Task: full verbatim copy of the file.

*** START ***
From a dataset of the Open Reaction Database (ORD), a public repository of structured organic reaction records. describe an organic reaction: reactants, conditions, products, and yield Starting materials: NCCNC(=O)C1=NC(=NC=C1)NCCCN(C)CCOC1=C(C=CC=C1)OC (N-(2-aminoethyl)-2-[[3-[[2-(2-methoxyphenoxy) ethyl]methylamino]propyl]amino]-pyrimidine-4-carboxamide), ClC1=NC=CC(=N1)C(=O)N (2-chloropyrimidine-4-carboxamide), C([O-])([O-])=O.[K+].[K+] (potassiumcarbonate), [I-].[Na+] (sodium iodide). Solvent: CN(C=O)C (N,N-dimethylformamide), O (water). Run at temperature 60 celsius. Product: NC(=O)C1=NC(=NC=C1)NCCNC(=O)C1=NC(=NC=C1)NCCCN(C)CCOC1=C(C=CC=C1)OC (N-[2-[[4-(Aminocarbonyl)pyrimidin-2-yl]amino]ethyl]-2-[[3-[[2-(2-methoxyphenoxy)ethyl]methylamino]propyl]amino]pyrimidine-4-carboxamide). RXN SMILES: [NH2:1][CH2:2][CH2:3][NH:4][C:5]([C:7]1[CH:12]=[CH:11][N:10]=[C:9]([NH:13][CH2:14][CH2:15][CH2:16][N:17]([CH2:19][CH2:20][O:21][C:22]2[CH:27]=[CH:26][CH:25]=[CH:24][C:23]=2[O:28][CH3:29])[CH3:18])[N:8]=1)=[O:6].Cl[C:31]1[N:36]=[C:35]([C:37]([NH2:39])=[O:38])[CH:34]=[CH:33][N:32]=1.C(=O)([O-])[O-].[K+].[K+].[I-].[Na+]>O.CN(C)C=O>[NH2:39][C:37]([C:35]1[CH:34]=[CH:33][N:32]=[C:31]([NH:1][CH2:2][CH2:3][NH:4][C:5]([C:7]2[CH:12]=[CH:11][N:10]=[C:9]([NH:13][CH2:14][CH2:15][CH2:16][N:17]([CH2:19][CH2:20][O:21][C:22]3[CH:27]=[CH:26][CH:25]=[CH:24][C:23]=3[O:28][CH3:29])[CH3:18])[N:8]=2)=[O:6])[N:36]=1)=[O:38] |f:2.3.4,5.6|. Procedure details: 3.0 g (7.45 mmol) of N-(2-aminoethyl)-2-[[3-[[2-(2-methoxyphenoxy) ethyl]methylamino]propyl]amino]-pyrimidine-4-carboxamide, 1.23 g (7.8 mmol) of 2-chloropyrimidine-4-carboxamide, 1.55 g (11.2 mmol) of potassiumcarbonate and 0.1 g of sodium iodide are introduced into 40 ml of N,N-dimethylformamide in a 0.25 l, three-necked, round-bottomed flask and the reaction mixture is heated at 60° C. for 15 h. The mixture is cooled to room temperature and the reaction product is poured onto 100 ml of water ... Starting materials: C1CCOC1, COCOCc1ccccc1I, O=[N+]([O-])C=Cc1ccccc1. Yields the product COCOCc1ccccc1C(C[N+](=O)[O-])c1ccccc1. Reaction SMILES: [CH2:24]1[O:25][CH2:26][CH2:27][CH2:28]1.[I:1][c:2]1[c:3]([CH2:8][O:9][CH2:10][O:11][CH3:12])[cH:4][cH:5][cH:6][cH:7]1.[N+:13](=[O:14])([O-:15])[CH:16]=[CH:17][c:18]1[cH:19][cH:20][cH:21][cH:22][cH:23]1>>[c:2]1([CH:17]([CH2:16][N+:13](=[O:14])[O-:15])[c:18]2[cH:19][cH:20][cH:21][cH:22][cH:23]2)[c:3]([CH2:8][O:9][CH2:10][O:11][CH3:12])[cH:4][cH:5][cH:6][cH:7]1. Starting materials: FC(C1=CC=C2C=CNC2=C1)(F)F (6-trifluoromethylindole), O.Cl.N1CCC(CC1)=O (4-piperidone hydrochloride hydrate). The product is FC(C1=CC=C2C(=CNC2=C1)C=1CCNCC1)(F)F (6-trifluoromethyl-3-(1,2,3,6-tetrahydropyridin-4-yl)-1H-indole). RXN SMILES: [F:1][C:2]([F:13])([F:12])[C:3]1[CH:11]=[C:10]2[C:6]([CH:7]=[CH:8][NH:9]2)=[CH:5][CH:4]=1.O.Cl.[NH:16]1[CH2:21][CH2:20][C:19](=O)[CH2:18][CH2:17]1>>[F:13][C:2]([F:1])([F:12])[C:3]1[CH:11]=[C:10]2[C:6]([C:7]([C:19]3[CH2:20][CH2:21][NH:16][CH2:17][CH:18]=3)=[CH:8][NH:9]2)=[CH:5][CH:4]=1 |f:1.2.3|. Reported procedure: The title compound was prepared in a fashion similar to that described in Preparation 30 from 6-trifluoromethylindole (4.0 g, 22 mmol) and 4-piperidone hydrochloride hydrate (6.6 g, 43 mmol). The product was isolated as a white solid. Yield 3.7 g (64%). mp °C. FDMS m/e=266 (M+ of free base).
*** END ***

From a dataset of the Open Reaction Database (ORD), a public repository of structured organic reaction records. describe an organic reaction: reactants, conditions, products, and yield Starting materials: NCCNC(=O)C1=NC(=NC=C1)NCCCN(C)CCOC1=C(C=CC=C1)OC (N-(2-aminoethyl)-2-[[3-[[2-(2-methoxyphenoxy) ethyl]methylamino]propyl]amino]-pyrimidine-4-carboxamide), ClC1=NC=CC(=N1)C(=O)N (2-chloropyrimidine-4-carboxamide), C([O-])([O-])=O.[K+].[K+] (potassiumcarbonate), [I-].[Na+] (sodium iodide). Solvent: CN(C=O)C (N,N-dimethylformamide), O (water). Run at temperature 60 celsius. Product: NC(=O)C1=NC(=NC=C1)NCCNC(=O)C1=NC(=NC=C1)NCCCN(C)CCOC1=C(C=CC=C1)OC (N-[2-[[4-(Aminocarbonyl)pyrimidin-2-yl]amino]ethyl]-2-[[3-[[2-(2-methoxyphenoxy)ethyl]methylamino]propyl]amino]pyrimidine-4-carboxamide). RXN SMILES: [NH2:1][CH2:2][CH2:3][NH:4][C:5]([C:7]1[CH:12]=[CH:11][N:10]=[C:9]([NH:13][CH2:14][CH2:15][CH2:16][N:17]([CH2:19][CH2:20][O:21][C:22]2[CH:27]=[CH:26][CH:25]=[CH:24][C:23]=2[O:28][CH3:29])[CH3:18])[N:8]=1)=[O:6].Cl[C:31]1[N:36]=[C:35]([C:37]([NH2:39])=[O:38])[CH:34]=[CH:33][N:32]=1.C(=O)([O-])[O-].[K+].[K+].[I-].[Na+]>O.CN(C)C=O>[NH2:39][C:37]([C:35]1[CH:34]=[CH:33][N:32]=[C:31]([NH:1][CH2:2][CH2:3][NH:4][C:5]([C:7]2[CH:12]=[CH:11][N:10]=[C:9]([NH:13][CH2:14][CH2:15][CH2:16][N:17]([CH2:19][CH2:20][O:21][C:22]3[CH:27]=[CH:26][CH:25]=[CH:24][C:23]=3[O:28][CH3:29])[CH3:18])[N:8]=2)=[O:6])[N:36]=1)=[O:38] |f:2.3.4,5.6|. Procedure details: 3.0 g (7.45 mmol) of N-(2-aminoethyl)-2-[[3-[[2-(2-methoxyphenoxy) ethyl]methylamino]propyl]amino]-pyrimidine-4-carboxamide, 1.23 g (7.8 mmol) of 2-chloropyrimidine-4-carboxamide, 1.55 g (11.2 mmol) of potassiumcarbonate and 0.1 g of sodium iodide are introduced into 40 ml of N,N-dimethylformamide in a 0.25 l, three-necked, round-bottomed flask and the reaction mixture is heated at 60° C. for 15 h. The mixture is cooled to room temperature and the reaction product is poured onto 100 ml of water ... Starting materials: C1CCOC1, COCOCc1ccccc1I, O=[N+]([O-])C=Cc1ccccc1. Yields the product COCOCc1ccccc1C(C[N+](=O)[O-])c1ccccc1. Reaction SMILES: [CH2:24]1[O:25][CH2:26][CH2:27][CH2:28]1.[I:1][c:2]1[c:3]([CH2:8][O:9][CH2:10][O:11][CH3:12])[cH:4][cH:5][cH:6][cH:7]1.[N+:13](=[O:14])([O-:15])[CH:16]=[CH:17][c:18]1[cH:19][cH:20][cH:21][cH:22][cH:23]1>>[c:2]1([CH:17]([CH2:16][N+:13](=[O:14])[O-:15])[c:18]2[cH:19][cH:20][cH:21][cH:22][cH:23]2)[c:3]([CH2:8][O:9][CH2:10][O:11][CH3:12])[cH:4][cH:5][cH:6][cH:7]1. Starting materials: FC(C1=CC=C2C=CNC2=C1)(F)F (6-trifluoromethylindole), O.Cl.N1CCC(CC1)=O (4-piperidone hydrochloride hydrate). The product is FC(C1=CC=C2C(=CNC2=C1)C=1CCNCC1)(F)F (6-trifluoromethyl-3-(1,2,3,6-tetrahydropyridin-4-yl)-1H-indole). RXN SMILES: [F:1][C:2]([F:13])([F:12])[C:3]1[CH:11]=[C:10]2[C:6]([CH:7]=[CH:8][NH:9]2)=[CH:5][CH:4]=1.O.Cl.[NH:16]1[CH2:21][CH2:20][C:19](=O)[CH2:18][CH2:17]1>>[F:13][C:2]([F:1])([F:12])[C:3]1[CH:11]=[C:10]2[C:6]([C:7]([C:19]3[CH2:20][CH2:21][NH:16][CH2:17][CH:18]=3)=[CH:8][NH:9]2)=[CH:5][CH:4]=1 |f:1.2.3|. Reported procedure: The title compound was prepared in a fashion similar to that described in Preparation 30 from 6-trifluoromethylindole (4.0 g, 22 mmol) and 4-piperidone hydrochloride hydrate (6.6 g, 43 mmol). The product was isolated as a white solid. Yield 3.7 g (64%). mp °C. FDMS m/e=266 (M+ of free base).